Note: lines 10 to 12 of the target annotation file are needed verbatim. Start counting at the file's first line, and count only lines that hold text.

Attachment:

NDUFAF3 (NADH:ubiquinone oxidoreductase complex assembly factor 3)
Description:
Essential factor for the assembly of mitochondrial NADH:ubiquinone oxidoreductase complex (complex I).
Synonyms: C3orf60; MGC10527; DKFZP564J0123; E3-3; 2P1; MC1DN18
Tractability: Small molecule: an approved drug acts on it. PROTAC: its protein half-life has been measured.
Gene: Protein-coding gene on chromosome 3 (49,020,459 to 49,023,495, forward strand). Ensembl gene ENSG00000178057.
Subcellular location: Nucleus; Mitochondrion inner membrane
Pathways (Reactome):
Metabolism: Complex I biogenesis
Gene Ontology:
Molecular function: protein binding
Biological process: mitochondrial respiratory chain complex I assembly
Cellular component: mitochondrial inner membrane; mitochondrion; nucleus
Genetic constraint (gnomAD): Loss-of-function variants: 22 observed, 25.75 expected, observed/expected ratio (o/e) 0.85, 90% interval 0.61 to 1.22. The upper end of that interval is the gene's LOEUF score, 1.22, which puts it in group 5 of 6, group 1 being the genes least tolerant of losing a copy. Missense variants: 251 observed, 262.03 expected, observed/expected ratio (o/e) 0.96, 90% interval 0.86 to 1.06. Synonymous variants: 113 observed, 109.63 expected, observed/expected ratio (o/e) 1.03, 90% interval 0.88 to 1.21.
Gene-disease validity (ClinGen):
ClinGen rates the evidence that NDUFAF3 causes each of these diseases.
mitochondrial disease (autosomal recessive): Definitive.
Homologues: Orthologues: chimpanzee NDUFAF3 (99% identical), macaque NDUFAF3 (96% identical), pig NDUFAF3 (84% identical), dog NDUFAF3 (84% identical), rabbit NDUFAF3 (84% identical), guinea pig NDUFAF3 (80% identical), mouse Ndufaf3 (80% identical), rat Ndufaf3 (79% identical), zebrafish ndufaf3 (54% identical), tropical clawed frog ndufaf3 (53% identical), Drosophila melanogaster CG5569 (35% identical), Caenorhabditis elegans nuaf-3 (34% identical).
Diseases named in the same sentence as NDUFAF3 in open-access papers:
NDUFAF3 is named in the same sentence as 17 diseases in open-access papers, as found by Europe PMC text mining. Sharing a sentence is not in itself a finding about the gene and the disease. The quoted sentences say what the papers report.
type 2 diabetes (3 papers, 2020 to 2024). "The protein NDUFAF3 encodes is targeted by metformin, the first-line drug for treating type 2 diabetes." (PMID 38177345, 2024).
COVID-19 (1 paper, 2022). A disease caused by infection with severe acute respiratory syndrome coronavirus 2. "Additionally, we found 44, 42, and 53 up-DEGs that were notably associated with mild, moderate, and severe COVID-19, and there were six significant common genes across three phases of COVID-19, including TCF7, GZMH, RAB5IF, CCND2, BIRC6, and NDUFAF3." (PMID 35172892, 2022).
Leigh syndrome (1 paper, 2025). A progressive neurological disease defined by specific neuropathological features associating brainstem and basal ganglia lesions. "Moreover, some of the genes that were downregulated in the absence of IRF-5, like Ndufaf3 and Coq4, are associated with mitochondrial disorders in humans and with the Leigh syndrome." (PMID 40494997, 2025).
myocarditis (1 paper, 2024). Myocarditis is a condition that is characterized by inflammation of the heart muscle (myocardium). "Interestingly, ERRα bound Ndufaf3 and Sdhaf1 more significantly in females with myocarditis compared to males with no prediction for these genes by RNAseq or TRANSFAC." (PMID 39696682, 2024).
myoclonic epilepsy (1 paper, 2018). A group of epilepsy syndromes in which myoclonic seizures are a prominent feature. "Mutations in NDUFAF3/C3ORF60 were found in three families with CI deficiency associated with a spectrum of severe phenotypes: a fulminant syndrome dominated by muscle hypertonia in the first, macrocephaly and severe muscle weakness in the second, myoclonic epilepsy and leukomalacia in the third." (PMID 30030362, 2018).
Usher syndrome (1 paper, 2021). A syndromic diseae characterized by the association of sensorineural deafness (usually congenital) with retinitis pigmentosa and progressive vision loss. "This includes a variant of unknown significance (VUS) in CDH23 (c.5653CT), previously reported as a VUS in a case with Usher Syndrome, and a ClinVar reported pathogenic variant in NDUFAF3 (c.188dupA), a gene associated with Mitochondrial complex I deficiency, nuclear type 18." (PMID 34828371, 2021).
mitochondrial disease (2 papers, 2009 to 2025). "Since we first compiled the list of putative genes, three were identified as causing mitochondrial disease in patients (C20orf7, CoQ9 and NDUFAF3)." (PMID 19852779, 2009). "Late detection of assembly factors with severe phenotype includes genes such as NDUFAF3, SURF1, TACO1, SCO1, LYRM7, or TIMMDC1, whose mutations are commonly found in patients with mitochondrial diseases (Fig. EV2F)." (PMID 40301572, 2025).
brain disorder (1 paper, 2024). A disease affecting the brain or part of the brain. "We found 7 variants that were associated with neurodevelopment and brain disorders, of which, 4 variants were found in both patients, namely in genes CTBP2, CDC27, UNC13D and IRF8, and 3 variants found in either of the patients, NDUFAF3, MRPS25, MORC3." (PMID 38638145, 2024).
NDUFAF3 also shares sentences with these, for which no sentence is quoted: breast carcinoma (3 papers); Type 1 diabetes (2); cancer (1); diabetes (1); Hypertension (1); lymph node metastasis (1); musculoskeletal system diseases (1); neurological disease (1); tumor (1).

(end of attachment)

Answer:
Gene Ontology:
Molecular function: protein binding
Biological process: mitochondrial respiratory chain complex I assembly